Eggs. Soft-boiled eggs, fried or poached eggs, take them scrambled, bake them au gratin, butter them with an omelette, or present the billowy egg-whites in a majestic French souffle, but however you take yours we can surely all agree that eggs truly are amazing. What transformative little gems, too, wouldn’t you say? I am officially an egg addict and perhaps, I believe, eggs are my favorite food.
I have shared some tasty egg recipes with you in the past and some stories from my cooking odysseys. From Eggs Florentine au Gratin and a Souffle au Fromage, Maple Cream Pots to Homemade Mayonnaise, I simply think they are so versatile and downright tasty. Above all, they are extremely useful. For example when baking cakes, I replace baking powder and soda with egg whites – the mostly traditional French approach – which provide my cakes with height, texture, and support. With moderation, eggs are healthy and rich in protein and vitamins with 1 egg being approved to be consumed daily.
Eggs might be my go-to favorite but that is not saying they aren’t tricky little ones, either. Beyond egg whites or yolks, there are a lot of tips out there on how to master the perfect soft-boiled or hard-boiled egg. Let the confusion stop here. The best hard-boiled eggs are eggs that are at room temperature before cooking. Older eggs also make the best hard-boiled eggs if you are to shell them because the protein and membrane, over the course of 2 weeks or so, has pulled away from the shell thus leaving you the easy-to-shell, perfect oval shape for your cocktail party deviled eggs.
Tip for boiling eggs: To begin, you always want to start your room temperature eggs in cold water then you place on the burner and bring to a rapid boil before reducing the heat to low. Hard-boiled eggs take 7-10 minutes, with 8 being desired. Cook any longer and you’ll find your eggs have that undesired green-blue tint around the yolk. Last tip? Set a timer. Many of us think that we have our kitchen under control but the truth is that we can become sidetracked or answer that text we’ve been meaning to respond to. Follow these tips and more and your dishes will be eggcellent.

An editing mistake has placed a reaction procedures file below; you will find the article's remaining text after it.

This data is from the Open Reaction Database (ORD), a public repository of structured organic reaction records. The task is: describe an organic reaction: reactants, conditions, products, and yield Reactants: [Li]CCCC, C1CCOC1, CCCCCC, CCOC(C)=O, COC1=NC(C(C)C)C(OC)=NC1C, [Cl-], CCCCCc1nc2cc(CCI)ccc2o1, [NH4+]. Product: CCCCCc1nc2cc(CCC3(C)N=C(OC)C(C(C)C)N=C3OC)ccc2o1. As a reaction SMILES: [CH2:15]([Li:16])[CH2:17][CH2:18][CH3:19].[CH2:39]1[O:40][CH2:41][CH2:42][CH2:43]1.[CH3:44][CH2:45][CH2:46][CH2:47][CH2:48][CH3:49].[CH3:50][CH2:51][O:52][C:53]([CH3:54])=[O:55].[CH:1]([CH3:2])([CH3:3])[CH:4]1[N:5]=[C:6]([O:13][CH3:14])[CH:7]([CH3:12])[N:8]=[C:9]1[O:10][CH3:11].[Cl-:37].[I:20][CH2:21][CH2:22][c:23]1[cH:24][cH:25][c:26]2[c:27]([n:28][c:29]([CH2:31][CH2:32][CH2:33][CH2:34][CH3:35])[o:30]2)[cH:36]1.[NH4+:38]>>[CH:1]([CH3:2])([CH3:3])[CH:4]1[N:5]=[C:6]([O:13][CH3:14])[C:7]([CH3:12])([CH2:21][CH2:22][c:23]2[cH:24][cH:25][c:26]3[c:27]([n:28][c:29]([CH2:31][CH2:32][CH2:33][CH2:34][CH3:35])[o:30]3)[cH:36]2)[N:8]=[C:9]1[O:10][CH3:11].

As lunchtime looms as I write this, I wanted to share with you a classic American recipe for the perfect egg salad sandwich. It is easy-breezy with the main ingredients being simply eggs and mayonnaise (learn how to make your own mayo here), but it truly is up to the homecook how the flavor profile will develop. Some of us take our egg salad the traditional ways whilst others add celery or scallions, shallots, minced pickle, and even cheese. To be transparent, the husband likes when I make it the classic, simple way for him – without fuss, without fireworks or vegetable fanfare – just with some homemade mayonnaise and just the exact amount of seasoning.
And for me? Make that 2. I just love a simple, well-executed egg salad sandwich. I absolutely adore these egg sandwiches in the summertime and know you will, too.
- 8 eggs (large) hard-boiled and peeled
- 1 tsp French Dijon mustard
- Freshly cracked pepper / 1 tsp salt
- 1/3 cup mayonnaise (or more)
- 1 tsp Provencal herbs (dry)
- Optional additions: 1/4 cup scallion or 1 minced shallot
- In a large sauce pan, place eggs in cold water then bring to a boil. Reduce heat and let eggs cook for 8 minutes. Immediately remove from stove and plunge into cold water. Rinse, and fill the pan again with cold water. Let stand for minimum 20 minutes to stop the cooking process.
- Peel eggs and place in bowl. Ensure they are dried. Add all ingredients and combine, leaving bits and pieces of egg.
- Taste, and correct seasoning.
- To serve: spread egg salad across bread (toasted or untoasted) and add fresh field greens. Add other toppings such as black olives, if desired, or a slice of summer tomato. Pair this seasonal favorite sandwich with a pickle.